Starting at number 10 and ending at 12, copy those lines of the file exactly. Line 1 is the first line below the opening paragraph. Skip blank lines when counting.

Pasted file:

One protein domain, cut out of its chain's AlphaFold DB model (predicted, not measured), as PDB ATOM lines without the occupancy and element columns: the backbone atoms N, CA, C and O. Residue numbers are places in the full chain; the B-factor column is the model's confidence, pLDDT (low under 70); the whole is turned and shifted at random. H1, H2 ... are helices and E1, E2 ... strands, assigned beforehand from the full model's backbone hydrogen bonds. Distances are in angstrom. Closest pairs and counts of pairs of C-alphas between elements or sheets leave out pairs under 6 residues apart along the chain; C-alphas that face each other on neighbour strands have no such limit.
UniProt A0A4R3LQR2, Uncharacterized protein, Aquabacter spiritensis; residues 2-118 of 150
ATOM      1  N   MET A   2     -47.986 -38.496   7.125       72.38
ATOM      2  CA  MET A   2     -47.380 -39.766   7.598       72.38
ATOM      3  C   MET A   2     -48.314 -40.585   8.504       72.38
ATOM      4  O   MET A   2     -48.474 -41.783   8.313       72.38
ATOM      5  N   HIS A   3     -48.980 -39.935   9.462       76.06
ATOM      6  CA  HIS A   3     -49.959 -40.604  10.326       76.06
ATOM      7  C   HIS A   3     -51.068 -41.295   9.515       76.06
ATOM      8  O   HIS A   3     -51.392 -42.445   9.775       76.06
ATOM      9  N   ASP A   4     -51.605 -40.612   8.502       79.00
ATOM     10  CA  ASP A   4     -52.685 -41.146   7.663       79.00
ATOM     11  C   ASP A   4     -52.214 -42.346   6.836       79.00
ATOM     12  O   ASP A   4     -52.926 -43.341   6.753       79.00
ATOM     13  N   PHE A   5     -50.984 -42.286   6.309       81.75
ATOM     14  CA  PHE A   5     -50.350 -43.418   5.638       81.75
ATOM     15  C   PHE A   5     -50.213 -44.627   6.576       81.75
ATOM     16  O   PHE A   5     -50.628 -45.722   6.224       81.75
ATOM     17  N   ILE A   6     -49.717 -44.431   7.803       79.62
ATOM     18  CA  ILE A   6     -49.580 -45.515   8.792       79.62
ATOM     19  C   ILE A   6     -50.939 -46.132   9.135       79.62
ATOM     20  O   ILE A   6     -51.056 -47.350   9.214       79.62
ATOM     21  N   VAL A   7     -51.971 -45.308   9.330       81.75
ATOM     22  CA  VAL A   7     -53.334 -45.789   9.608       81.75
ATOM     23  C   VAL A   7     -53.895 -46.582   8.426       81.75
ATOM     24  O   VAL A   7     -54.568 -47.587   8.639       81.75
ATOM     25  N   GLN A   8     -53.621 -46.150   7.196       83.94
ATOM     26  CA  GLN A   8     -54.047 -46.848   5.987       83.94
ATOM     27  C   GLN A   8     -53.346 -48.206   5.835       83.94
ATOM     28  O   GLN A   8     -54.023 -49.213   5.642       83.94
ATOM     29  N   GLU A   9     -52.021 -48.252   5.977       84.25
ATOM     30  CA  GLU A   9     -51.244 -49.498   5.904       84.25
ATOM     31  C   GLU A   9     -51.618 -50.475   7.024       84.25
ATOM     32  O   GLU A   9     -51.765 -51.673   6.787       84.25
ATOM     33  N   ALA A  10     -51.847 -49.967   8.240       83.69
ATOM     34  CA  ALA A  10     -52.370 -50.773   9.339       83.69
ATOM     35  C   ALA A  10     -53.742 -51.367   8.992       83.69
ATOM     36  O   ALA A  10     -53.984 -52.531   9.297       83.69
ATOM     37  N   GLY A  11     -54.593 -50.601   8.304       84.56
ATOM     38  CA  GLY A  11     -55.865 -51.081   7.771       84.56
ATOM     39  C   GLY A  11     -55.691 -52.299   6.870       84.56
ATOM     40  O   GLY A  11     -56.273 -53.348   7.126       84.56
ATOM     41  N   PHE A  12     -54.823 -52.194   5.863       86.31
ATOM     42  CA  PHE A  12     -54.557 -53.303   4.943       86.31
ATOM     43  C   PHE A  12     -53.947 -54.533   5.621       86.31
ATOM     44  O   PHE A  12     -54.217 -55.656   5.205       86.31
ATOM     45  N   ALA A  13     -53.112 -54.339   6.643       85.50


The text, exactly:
ATOM      9  N   ASP A   4     -51.605 -40.612   8.502       79.00
ATOM     10  CA  ASP A   4     -52.685 -41.146   7.663       79.00
ATOM     11  C   ASP A   4     -52.214 -42.346   6.836       79.00